>>Putting aside my biases, I truly do wonder: Do folks who are voting to unionize — as have five Providence-region Head Start faculties — ever ask themselves from where the money will come, or do they just decide that they need an organization protecting their interests, without giving much consideration to the hows and wherefores? Union organizers in general, and SEIU in particular, are trained to identify (or foment if necessary) hot button issues with employees and exploit them by inciting angst and then presenting the union as the solution. SEIU is notorious for using thuggish tactics against employers, and misleading employees, during union organizing drives. SEIU is an organizing machine that is interested in gaining “dues units” uber alles. It is also a bottom fishing union – it targets naïve and unsophisticated employees most likely to be gullible and fall for the organizers’ sales pitches – janitors, daycare workers, etc. It is also notoriously undemocratic – very top down and run in a near dictatorship under its leader Andy Stern (a radically Left guy that is a cohort of folks like Soros – actually similar to Obama in many ways, in that he presents a reasonable persona to the public, masking a thoroughly Red interior). Last year documents were leaked in California that proved that SEIU was working against workers in exchange for nursing home operators agreement to “stand down” while SEIU “organized” selected nursing homes from an agreed-upon list. More dues units for SEIU. It’s also going through an imbroglio there now with its health care division, which had the gall to buck Andy Stern, so the International is putting that division into “trusteeship” and taking it over (Stern / SEIU have done this elsewhere). So much for “union democracy.” It ain’t about the workers, it’s about increasing… Read more »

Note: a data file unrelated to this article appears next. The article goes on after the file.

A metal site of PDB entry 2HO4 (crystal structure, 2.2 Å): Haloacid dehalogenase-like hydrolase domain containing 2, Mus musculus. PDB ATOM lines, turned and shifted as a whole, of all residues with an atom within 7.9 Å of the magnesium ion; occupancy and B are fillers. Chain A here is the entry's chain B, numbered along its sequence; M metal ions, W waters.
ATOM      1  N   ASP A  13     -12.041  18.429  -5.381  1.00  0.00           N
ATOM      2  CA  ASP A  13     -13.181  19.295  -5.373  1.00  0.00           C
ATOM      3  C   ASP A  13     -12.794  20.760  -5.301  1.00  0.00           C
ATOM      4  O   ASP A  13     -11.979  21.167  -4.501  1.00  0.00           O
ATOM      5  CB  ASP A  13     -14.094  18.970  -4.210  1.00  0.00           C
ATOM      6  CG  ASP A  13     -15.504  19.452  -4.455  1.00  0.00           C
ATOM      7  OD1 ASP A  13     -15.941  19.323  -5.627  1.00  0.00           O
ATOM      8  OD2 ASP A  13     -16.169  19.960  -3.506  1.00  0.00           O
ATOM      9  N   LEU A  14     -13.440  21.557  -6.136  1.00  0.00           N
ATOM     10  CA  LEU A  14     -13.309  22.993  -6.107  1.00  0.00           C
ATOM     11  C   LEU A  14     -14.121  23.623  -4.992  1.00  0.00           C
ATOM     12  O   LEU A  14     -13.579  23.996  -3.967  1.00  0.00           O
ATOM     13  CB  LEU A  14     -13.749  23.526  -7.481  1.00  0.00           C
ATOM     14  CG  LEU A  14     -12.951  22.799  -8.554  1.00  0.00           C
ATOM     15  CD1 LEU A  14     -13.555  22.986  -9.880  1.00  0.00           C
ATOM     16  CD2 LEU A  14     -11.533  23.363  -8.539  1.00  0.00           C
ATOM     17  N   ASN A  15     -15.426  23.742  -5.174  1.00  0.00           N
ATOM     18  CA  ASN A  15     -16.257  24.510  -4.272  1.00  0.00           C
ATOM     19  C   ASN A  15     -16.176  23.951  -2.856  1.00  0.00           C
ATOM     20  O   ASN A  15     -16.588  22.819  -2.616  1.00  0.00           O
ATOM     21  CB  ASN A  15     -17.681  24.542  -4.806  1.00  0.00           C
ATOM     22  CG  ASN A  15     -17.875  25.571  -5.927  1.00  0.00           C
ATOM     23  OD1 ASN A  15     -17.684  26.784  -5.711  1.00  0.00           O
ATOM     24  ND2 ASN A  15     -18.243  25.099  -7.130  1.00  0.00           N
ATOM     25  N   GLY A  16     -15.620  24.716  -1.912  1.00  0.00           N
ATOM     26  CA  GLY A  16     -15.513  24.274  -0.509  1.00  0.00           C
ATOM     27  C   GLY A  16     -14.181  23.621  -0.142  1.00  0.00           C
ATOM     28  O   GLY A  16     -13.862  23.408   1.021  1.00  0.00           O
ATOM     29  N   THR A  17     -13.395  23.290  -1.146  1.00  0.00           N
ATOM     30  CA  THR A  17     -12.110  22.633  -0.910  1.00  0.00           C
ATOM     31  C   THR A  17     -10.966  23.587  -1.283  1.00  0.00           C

rhody